Wednesday, April 17, 2024
HomeNewsA New Class of Cyclists: Banham’s Bicycle and the Two-wheeled World it...

A New Class of Cyclists: Banham’s Bicycle and the Two-wheeled World it didn’t Create

Date:

Related stories

Cash in a Flash: Your Guide to Instant Withdraw Casinos

In the world of online gambling, instant withdraw casinos...

The Allure of the Jackpot: Chasing Big Wins in Gambling

The thrill of the jackpot is a phenomenon deeply...

Unveiling Cash Hold’em Palace: A Haven Where Every Hand Holds Real Value

Introduction Welcome to Cash Hold'em Palace, the ultimate destination for...

Elevate Your Experience: Fun88’s Premier Live Casino

In the realm of online gaming, Fun88 has emerged...

Striking Gold: Strategies for Winning at Online Slots

Introduction Online slots are one of the most popular forms...
spot_img

Bruce D Epperson is, among other things, an eminent American cycle historian. His paper ‘A New Class of Cyclist: Banham’s Bicycle and the Two-wheeled World it didn’t Create’ should be compulsory reading for anybody studying the history of cycling in the United Kingdom in the 1960s and 1970s. It appeared in the journal Mobilities, Volume 8, Issue 2, 2013.

Here’s the abstract:

While not uncommon for innovator and innovation to merge into a single identity, it is more unusual for this to occur between object and critic. But it did happen in the 1960’s with a novel small-wheeled bicycle, the Moulton, and the British architecture and design critic Reyner Banham. Banham believed the Moulton would give rise to a new generation of middle-class urban radical cyclists who would eventually come to rely on bicycles for their transport needs. While this did not happen, the Moulton’s attention-getting technology did lead to a revived market in bicycles among young, newly affluent consumers who bought small-wheeled utility bicycles as fashion statements and status symbols.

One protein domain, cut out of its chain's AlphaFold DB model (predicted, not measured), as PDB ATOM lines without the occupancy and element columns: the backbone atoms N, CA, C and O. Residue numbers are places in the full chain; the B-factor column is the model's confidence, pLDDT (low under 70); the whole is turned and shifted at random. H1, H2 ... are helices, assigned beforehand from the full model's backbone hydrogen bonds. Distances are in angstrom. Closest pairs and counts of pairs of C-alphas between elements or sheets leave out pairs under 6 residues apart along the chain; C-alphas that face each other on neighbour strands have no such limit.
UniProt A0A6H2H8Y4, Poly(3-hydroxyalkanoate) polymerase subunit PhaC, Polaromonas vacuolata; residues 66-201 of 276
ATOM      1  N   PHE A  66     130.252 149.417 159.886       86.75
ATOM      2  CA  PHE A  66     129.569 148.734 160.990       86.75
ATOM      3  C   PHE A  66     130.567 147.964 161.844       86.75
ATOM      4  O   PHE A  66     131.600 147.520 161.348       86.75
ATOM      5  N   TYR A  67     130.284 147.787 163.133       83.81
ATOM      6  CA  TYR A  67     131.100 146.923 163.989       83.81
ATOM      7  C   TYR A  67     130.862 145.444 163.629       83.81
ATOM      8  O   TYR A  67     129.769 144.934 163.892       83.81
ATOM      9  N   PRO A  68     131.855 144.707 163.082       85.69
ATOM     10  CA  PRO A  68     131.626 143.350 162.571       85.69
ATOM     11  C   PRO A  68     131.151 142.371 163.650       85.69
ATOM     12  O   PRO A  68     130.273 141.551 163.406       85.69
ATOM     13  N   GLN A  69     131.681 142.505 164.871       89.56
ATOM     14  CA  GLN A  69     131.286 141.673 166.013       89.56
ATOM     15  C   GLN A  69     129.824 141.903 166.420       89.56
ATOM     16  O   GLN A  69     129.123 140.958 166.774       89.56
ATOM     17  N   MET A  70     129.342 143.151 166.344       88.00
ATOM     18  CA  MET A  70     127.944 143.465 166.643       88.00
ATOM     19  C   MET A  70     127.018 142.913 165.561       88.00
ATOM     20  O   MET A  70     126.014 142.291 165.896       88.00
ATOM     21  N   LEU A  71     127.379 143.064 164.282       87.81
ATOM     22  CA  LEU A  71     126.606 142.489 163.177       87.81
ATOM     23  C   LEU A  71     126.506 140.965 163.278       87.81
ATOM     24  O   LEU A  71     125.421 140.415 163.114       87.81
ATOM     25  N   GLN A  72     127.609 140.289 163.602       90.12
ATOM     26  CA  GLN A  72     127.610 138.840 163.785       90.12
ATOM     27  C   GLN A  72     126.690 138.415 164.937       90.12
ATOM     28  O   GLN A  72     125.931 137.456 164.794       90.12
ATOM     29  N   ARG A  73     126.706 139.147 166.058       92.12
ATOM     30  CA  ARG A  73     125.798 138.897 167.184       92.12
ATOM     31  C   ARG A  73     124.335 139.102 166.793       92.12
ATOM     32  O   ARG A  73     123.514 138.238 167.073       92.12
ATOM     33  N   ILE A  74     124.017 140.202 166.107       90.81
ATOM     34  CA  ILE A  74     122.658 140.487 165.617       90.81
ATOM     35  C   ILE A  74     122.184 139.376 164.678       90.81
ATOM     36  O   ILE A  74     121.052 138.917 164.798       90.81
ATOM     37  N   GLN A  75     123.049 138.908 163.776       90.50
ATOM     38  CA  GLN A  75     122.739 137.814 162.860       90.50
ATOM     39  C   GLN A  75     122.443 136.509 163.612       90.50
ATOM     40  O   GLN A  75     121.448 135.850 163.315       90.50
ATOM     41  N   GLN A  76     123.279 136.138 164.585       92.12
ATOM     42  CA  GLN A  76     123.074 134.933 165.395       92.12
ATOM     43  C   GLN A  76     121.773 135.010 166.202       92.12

The article is particular relevant to those interested in the history of Moulton bicycles, the Raleigh cycle company and the Raleigh 20 series of small-wheelers – Raleigh’s biggest selling product line in the mid 1970s.

The article can be purchased online here from the publisher, Taylor & Francis:
http://www.tandfonline.com/doi/pdf/10.1080/17450101.2012.659467#.VRKlAGbEigc

Web of Science provides more information about the article, including contact details for the author:
http://cel.webofknowledge.com/InboundService.do?product=CEL&SID=Y2fRMQ6UGNkDsTUOM53&UT=WOS%3A000317828900005&Src

Latest stories

spot_img